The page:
Know the King...
Serve His Kingdom!

September 08, 2019


We should learn from David's sin. When we try to hide our sin, it is never hidden for long. Confess your sins. Read or listen to find out why.

Mike Gerhardt, 9-8-19, David's Passion, Read 2 Samuel 11:1-5. Just a few notes: when kings go off to war David stayed home; saw a woman bathing probably through an open window (whose fault was that?); the wife of Uriah, one of David's 37 mighty men 2 Samuel 23:39; purified from her monthly uncleanness, means that she was NOT pregnant when David called for her.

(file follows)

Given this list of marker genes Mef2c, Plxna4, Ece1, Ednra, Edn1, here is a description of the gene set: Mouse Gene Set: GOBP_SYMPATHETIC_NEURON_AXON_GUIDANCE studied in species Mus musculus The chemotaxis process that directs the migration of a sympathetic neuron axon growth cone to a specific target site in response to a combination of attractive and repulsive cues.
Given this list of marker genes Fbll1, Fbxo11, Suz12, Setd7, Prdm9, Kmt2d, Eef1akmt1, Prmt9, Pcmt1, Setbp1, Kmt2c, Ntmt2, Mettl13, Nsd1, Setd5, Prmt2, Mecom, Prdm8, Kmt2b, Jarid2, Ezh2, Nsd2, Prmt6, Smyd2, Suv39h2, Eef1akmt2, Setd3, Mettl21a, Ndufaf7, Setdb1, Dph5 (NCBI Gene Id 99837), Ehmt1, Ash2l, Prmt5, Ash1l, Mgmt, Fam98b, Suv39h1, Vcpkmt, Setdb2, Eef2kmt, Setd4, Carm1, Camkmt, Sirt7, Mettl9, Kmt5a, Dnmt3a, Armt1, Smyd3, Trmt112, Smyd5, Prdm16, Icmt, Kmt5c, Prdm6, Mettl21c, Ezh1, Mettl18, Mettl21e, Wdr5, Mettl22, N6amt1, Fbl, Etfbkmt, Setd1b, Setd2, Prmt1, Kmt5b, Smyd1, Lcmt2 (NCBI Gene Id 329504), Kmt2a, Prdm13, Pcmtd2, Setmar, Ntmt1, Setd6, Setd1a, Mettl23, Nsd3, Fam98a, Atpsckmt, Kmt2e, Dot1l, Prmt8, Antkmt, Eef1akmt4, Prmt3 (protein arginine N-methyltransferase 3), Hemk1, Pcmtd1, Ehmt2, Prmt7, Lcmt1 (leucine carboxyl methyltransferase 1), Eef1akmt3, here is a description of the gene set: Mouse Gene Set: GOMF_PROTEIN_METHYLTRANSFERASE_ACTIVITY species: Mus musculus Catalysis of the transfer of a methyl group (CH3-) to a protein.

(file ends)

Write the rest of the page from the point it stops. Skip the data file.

Trials and Temptations are different. God never temps us to sin (James 1:13-14). When we are tempted by our desires or by Satan, God always provides a way out (1 Corinthians 10:13), so that we cannot say I was forced by God to sin. Trials, however, come into our lives to test our faith and to strengthen our resolve to follow Jesus. God allows many trials for these purposes. James 1:2 tells us to consider it pure joy when we face trials because it drives us to pray, to mature, and to lean on Jesus as our strength. So often we want to blame someone or something for our sin. In the text, should we blame Bathsheba's open window? The open window of temptation must be closed and locked shut. Most people know two things about King David. First, as a young lad, he took down the giant Goliath with a sling and a stone. Second David had an adulterous relationship with Bathsheba. The Bible never glosses over the sins of its heroes. The men and the women are portrayed realistically. It doesn't overlook the dark side. Could you imagine having your life and your sins portrayed in scripture? The biblical writer would recount your failures and vices for all generations to read, discuss, and make movies about your sin. Kind of makes you thankful that the Bible is finished. After college, I developed a plantar wart. It is like an inverted wart that bores into the soul of your foot like a thick nail driven into the muscle and bone. It starts as a tiny spot, irritating but livable. You ignore it long enough and it turns into such pain that you cannot walk. The doctor was surprised about the size and depth that it had grown. It is caused by HPV - human papillomavirus. His solution was to freeze it with nitrogen and then cut it out. He began by saying: Grab something this is really going to hurt. And it did. The result was a hole in my foot, but it healed and now I can walk.  Sin can be like that. It starts out small but if you ignore it long enough it will cause you and others great pain.